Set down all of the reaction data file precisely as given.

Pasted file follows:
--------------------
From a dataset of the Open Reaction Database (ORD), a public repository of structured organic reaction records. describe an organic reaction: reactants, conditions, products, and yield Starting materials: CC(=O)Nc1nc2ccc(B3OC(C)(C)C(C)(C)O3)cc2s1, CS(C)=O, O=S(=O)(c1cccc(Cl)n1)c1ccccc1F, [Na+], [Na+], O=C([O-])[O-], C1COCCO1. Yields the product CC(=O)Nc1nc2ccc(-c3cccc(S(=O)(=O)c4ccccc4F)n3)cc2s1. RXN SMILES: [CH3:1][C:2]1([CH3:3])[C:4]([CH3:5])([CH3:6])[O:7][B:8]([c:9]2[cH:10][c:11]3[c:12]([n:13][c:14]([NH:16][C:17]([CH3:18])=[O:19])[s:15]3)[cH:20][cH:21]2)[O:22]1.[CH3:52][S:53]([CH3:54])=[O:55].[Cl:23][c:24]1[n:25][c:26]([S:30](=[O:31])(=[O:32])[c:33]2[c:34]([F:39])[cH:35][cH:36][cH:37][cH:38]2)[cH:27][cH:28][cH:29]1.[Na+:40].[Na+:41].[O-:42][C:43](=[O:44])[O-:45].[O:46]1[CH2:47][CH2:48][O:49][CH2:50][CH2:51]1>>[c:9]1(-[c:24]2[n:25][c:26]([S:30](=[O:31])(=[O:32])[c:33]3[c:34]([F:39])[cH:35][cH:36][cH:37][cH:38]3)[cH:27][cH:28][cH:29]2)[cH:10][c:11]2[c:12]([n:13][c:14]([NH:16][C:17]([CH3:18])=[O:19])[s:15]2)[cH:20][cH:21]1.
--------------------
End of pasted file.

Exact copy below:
From a dataset of the Open Reaction Database (ORD), a public repository of structured organic reaction records. describe an organic reaction: reactants, conditions, products, and yield Starting materials: CC(=O)Nc1nc2ccc(B3OC(C)(C)C(C)(C)O3)cc2s1, CS(C)=O, O=S(=O)(c1cccc(Cl)n1)c1ccccc1F, [Na+], [Na+], O=C([O-])[O-], C1COCCO1. Yields the product CC(=O)Nc1nc2ccc(-c3cccc(S(=O)(=O)c4ccccc4F)n3)cc2s1. RXN SMILES: [CH3:1][C:2]1([CH3:3])[C:4]([CH3:5])([CH3:6])[O:7][B:8]([c:9]2[cH:10][c:11]3[c:12]([n:13][c:14]([NH:16][C:17]([CH3:18])=[O:19])[s:15]3)[cH:20][cH:21]2)[O:22]1.[CH3:52][S:53]([CH3:54])=[O:55].[Cl:23][c:24]1[n:25][c:26]([S:30](=[O:31])(=[O:32])[c:33]2[c:34]([F:39])[cH:35][cH:36][cH:37][cH:38]2)[cH:27][cH:28][cH:29]1.[Na+:40].[Na+:41].[O-:42][C:43](=[O:44])[O-:45].[O:46]1[CH2:47][CH2:48][O:49][CH2:50][CH2:51]1>>[c:9]1(-[c:24]2[n:25][c:26]([S:30](=[O:31])(=[O:32])[c:33]3[c:34]([F:39])[cH:35][cH:36][cH:37][cH:38]3)[cH:27][cH:28][cH:29]2)[cH:10][c:11]2[c:12]([n:13][c:14]([NH:16][C:17]([CH3:18])=[O:19])[s:15]2)[cH:20][cH:21]1.